Today I learned that my math class next semester will be taught by Ken Ribet--who was instrumental in proving Fermat's Last Theorem (one of the greatest mathematical achievements of the 20th century). While Ken Ribet didn't prove Fermat's Last Theorem, he proved that if you could prove a certain case of another theorem, then Fermat's Last Theorem would follow. The guy who actually did this was Andrew Wiles. Just thought I would mention that. :mrgreen:

Well, I just learned that my gym teacher was arrested 2 days ago for trying to get underage girls via the internet! Apparently a cop was impersonating a 13 year old girl and he went for it. It makes me sick. Thank god i graduated from there 6 years ago. PS: He was also the wrestling coach.... Creepy old man

We watched a video on Andrew Wiles last year in math. That man (as well as I am certain your math profesor are absolutely amazing at what they do. Wouldn't ever imagine that a^2 + b^2 = c^2 could ever be so complicated eh? Now the real question, is do you really think Fermat truly knew the answer and it was 'too big to fit in the margin' or was he just pretending? Oh hey! Was he the one that Mr. Wile's 'broke' his secret to (after what? 7 or 9 years of working on it?) Prior to presenting it at that math convention?

Yeah, I watched (probably) the same movie in math 2 years ago. But I don't know if Prof. Ribet was the first guy Wiles told. As for Fermat's own proof, my current math prof (who told my class about Ribet) said most math historians believe that Fermat THOUGHT he had a proof, but was wrong. I don't really remember. :blushing:

I was told that he was one of those who would say "Well of course I know it, but you have to figure it out first and I will tell you whether that was it or not" Then this other person would prove it and he would respond by saying that was indeed they way he did it, when he never done it Meh, we can only speculate.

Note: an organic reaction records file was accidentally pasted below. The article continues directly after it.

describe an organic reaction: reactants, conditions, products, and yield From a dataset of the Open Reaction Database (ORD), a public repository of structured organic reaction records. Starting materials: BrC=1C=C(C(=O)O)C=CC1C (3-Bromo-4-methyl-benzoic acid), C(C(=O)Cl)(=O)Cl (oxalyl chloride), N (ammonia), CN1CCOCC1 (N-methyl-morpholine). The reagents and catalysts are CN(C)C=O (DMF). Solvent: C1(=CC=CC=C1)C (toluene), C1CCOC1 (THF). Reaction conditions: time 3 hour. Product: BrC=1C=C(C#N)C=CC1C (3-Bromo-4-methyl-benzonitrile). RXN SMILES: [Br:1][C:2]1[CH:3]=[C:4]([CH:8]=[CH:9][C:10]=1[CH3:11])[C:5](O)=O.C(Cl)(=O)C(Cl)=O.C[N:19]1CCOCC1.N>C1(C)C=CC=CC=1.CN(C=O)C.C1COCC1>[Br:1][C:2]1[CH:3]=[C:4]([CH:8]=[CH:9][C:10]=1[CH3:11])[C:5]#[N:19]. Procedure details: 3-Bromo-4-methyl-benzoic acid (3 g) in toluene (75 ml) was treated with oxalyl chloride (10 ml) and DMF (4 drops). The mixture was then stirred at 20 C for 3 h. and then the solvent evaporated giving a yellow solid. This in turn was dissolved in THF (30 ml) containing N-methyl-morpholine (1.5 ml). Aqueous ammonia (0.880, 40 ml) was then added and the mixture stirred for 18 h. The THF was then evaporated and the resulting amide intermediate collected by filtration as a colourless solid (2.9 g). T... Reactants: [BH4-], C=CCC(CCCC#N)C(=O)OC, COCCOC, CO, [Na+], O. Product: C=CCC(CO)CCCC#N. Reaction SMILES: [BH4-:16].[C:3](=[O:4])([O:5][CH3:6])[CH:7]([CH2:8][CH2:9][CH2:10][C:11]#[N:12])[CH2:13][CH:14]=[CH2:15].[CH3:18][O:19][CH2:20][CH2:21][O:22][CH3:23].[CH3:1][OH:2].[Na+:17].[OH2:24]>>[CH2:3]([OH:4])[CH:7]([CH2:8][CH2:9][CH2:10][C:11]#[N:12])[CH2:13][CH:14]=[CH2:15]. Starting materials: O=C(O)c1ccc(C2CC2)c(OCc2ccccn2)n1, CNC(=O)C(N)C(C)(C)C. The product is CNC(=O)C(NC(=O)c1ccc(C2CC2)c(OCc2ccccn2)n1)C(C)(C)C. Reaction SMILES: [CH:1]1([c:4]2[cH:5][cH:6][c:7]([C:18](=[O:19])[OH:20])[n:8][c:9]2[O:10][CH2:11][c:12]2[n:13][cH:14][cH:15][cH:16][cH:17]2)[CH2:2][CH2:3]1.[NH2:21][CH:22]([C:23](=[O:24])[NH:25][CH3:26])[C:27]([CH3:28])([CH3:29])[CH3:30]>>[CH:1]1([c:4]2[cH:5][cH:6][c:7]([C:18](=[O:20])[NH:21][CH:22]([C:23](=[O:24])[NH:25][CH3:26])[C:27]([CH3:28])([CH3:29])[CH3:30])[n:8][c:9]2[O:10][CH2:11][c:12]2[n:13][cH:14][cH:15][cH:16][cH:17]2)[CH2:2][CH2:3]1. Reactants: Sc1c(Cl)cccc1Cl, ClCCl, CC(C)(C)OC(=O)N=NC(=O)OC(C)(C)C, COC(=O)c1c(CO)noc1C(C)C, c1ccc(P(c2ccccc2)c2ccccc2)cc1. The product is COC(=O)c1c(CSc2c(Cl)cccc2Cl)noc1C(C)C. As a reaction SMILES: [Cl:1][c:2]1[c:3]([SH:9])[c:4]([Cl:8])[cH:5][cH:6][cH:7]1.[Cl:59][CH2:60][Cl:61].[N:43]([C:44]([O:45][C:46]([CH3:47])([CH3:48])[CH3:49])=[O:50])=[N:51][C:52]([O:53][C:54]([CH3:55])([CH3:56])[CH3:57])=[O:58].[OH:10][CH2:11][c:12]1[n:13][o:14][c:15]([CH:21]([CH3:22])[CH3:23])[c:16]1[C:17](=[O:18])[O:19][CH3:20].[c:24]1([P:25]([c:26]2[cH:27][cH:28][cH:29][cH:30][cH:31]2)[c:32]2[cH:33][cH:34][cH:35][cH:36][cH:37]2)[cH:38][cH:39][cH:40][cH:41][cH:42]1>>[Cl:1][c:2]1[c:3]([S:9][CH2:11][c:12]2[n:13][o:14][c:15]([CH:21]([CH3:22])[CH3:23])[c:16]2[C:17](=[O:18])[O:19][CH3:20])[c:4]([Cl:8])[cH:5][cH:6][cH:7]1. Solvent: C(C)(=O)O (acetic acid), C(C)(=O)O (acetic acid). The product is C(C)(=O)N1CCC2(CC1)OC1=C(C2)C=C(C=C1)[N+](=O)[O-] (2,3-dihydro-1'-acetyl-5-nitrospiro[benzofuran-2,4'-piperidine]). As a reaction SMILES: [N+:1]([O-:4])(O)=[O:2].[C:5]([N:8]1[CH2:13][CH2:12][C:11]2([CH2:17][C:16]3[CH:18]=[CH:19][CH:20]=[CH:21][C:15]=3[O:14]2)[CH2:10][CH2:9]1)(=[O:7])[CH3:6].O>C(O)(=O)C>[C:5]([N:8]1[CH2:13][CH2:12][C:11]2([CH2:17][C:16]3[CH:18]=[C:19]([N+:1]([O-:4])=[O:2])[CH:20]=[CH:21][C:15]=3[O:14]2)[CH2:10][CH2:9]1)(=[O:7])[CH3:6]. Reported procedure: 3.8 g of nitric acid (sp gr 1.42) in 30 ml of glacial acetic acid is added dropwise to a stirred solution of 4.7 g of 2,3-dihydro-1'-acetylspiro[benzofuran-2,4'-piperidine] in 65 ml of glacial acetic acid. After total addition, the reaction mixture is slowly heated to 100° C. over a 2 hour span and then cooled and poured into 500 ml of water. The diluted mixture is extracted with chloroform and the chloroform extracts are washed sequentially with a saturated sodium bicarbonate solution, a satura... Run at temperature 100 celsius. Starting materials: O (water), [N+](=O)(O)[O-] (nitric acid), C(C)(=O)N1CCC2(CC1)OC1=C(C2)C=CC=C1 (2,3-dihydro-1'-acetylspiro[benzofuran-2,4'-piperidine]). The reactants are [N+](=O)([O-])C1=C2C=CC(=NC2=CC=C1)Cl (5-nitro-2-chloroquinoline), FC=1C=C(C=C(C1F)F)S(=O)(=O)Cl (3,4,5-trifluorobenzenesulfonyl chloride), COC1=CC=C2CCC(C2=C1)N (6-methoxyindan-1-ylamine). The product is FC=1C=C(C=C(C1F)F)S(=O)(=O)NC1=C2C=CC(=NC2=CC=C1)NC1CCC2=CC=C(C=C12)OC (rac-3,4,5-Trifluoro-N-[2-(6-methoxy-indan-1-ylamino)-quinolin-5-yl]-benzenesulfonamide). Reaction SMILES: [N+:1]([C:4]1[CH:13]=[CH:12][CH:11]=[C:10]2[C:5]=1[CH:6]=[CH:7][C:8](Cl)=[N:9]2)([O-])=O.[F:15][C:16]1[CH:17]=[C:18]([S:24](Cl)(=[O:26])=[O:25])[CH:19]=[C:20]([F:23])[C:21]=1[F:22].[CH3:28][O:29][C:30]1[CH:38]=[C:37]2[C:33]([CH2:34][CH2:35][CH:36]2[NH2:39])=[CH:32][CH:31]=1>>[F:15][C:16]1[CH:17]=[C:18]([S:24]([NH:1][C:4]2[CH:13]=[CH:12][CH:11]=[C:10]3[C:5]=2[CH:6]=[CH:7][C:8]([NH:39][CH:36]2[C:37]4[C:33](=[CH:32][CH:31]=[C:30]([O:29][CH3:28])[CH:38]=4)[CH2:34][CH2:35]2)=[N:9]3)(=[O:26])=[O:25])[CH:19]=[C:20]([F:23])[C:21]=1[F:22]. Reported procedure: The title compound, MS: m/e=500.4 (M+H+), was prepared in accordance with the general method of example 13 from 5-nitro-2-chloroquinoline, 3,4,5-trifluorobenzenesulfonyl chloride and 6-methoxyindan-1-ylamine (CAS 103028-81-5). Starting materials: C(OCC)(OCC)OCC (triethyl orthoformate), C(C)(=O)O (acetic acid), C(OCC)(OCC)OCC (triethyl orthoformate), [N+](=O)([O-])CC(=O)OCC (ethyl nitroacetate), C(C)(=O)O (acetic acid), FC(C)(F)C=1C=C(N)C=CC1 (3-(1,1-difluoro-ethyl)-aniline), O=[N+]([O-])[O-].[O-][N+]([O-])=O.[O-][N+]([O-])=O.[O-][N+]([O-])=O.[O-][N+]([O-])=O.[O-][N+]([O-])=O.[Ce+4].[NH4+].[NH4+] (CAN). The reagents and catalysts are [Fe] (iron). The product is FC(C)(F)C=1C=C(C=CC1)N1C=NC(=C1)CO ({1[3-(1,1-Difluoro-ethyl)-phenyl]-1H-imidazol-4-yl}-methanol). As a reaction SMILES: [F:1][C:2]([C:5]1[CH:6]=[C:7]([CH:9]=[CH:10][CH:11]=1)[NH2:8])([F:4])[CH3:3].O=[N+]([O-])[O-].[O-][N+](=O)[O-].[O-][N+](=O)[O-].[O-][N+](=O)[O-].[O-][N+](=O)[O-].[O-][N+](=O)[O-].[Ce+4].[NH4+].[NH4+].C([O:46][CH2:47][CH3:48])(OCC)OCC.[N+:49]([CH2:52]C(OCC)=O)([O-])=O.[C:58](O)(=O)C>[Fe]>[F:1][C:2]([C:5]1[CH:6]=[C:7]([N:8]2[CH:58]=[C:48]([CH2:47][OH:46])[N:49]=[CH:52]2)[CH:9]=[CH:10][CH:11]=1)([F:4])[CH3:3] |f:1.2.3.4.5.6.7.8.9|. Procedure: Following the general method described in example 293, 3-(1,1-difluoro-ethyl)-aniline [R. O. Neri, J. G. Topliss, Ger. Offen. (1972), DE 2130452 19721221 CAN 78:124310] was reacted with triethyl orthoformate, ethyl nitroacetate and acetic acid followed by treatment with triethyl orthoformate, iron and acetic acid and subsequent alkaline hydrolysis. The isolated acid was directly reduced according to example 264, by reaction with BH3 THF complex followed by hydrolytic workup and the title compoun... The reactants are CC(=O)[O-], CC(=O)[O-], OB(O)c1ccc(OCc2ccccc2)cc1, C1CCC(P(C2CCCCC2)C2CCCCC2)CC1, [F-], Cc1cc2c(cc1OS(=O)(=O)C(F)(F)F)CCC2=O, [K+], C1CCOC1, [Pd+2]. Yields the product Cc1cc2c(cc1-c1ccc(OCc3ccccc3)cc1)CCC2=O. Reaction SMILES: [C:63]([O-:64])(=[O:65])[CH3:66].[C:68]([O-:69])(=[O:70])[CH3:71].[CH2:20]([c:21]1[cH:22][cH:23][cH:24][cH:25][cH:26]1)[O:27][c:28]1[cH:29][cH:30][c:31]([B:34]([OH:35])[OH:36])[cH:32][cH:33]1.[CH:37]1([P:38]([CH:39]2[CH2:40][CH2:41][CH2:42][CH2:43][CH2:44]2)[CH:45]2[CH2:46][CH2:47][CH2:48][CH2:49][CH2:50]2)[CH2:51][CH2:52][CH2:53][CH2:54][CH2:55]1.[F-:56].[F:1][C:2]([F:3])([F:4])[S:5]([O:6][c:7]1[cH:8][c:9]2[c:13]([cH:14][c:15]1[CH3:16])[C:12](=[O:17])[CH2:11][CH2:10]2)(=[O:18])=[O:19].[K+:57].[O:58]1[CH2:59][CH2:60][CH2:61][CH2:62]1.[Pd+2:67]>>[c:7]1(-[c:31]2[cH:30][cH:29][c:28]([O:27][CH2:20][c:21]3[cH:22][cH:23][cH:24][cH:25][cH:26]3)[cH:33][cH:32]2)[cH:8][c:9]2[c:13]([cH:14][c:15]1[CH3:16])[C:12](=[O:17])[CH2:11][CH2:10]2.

There was another mathematician years after Fermat who had to get to England from the mainland. Due to the necessity of the situation, he had to take a small boat, which was pretty dangerous at the time. So this guy mailed a letter to his friend in England saying he had solved Fermat's Last Theorem, and would show him when he got there. So he reaches England safely, and his friend asks him about the proof. The first guy (the traveler) said he didn't have a proof. He only said he did because he figured God wouldn't let him die on his trip to England because that would have given him too much undeserved glory. *Was that in the movie?

Oh goodness that is a good tale, whether it is true or not. Some kind of joke I can hear math teachers sharing on their lunch breaks. If you are asking if that was in the movie, nope.